While there isn't much fresh analysis in his piece, he does provide a very
concise summary of the crux of the issue, and his isolation of the
difference in viewpoint over the right of citizens to privacy being the
heart of the matter is a key insight.
Here's a teaser...
A member of the Clinton Administration once called the Clipper debate the
Bosnia of domestic politics. It is clear that there is no compromise
possible, no matter how hopeful various press releases sound.
As with all unending debates, this one is due to an incompatibility of
viewpoint. The real issue which needs to be addressed is whether citizens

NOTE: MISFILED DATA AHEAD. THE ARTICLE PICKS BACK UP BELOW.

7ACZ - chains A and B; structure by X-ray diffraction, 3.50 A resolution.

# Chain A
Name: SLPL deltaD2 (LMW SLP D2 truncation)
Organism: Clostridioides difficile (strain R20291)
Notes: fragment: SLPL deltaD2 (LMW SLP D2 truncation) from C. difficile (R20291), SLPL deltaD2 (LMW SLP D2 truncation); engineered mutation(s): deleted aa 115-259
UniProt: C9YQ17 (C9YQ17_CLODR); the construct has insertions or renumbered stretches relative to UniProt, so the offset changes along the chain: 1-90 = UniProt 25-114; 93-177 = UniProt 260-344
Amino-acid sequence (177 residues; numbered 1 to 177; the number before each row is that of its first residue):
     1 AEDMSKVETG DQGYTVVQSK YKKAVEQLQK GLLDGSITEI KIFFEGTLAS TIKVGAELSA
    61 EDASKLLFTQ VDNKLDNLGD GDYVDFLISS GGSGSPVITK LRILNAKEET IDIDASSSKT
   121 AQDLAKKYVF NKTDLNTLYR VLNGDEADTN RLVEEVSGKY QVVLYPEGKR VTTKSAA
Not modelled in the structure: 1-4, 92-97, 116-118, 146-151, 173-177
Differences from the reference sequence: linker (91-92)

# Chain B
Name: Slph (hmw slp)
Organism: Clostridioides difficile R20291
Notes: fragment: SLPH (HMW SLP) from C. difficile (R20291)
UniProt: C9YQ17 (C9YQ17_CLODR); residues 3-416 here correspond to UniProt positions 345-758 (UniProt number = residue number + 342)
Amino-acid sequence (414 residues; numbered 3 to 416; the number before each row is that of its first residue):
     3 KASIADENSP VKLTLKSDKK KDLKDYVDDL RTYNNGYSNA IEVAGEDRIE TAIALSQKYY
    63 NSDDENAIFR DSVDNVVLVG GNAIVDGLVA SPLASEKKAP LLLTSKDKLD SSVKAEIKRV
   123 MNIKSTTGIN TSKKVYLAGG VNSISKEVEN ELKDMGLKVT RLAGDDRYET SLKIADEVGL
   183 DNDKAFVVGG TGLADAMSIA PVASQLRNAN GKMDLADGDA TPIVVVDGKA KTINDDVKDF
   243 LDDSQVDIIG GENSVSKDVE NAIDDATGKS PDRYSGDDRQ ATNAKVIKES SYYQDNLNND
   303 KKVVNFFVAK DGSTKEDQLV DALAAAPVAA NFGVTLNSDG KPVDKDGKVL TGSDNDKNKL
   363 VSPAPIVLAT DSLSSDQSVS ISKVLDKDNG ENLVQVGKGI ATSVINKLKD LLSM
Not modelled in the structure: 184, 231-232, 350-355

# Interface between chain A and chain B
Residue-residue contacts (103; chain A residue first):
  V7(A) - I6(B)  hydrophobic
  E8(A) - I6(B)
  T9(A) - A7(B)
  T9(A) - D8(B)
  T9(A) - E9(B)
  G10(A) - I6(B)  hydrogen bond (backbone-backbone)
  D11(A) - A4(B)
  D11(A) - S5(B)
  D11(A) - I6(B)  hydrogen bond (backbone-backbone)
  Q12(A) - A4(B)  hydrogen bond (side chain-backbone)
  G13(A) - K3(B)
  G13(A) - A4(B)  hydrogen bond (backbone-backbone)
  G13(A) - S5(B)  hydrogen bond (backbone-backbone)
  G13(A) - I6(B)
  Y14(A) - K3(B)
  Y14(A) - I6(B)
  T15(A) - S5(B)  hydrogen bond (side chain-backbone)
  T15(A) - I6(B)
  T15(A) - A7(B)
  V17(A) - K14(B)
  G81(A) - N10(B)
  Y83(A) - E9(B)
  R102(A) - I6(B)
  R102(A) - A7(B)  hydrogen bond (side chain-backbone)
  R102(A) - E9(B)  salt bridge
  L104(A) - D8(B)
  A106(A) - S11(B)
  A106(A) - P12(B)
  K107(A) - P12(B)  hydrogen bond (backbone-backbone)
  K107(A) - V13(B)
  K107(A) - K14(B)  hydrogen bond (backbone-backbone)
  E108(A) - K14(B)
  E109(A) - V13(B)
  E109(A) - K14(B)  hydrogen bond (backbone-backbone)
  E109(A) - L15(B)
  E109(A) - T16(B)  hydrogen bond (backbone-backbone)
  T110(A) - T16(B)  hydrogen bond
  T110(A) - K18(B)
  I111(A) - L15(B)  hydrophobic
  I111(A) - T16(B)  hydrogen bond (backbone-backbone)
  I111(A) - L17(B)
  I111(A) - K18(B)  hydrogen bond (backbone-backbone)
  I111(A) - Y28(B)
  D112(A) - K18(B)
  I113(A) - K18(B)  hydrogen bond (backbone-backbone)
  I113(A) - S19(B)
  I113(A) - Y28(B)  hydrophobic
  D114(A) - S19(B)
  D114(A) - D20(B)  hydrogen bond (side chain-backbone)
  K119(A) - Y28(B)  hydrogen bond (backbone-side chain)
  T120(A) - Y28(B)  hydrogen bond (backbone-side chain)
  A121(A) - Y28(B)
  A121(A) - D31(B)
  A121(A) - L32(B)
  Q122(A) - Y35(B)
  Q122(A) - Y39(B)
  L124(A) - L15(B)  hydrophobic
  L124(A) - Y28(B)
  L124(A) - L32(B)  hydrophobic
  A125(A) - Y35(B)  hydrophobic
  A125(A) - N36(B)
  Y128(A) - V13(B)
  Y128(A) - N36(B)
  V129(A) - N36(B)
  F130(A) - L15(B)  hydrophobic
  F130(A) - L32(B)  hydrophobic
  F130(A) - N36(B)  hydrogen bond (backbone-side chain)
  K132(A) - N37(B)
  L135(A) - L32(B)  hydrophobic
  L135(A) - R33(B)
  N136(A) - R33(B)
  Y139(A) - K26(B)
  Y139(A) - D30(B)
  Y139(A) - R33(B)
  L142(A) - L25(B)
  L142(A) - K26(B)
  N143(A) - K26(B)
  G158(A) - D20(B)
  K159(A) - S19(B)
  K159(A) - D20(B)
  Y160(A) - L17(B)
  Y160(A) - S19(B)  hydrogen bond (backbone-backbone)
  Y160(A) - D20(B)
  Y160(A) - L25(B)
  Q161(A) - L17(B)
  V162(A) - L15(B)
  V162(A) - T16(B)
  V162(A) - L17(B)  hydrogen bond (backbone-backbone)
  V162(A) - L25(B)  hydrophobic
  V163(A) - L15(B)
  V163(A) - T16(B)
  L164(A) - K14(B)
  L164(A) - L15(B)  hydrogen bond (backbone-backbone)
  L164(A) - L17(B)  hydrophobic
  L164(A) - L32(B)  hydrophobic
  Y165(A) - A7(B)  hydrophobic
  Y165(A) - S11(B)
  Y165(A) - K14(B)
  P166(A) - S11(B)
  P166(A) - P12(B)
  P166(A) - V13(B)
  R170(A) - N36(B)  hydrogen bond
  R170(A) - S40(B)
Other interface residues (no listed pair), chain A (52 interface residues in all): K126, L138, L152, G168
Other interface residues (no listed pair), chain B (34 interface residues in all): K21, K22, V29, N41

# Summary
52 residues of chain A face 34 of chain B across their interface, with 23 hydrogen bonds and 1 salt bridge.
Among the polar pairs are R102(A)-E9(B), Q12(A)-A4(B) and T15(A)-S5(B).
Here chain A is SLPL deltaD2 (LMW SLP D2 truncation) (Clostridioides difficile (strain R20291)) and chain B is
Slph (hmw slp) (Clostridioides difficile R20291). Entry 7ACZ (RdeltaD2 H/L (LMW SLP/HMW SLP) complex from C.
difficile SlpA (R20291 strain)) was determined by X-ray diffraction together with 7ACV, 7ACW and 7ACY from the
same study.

of a country have a right to attempt to achieve privacy from their
government or if they should be forced to submit to covert surveillance.
This is the question George Orwell raised in his "1984". It has yet to be
addressed, much less answered. The debate over cryptography which rages on,
at least in the US, has found both sides acting as if the answer were a
foregone conclusion - only the government has been acting as if the
government's right to succeed at surveillance on demand were inviolate
while private citizens have
been acting as if the citizen's right to attempt to achieve privacy were
inviolate. Until this question is faced and answered, in full public
debate, further progress in the cryptography debate can not occur. At
present, there is no sign of any willingness even to address the topic,
much less resolve it.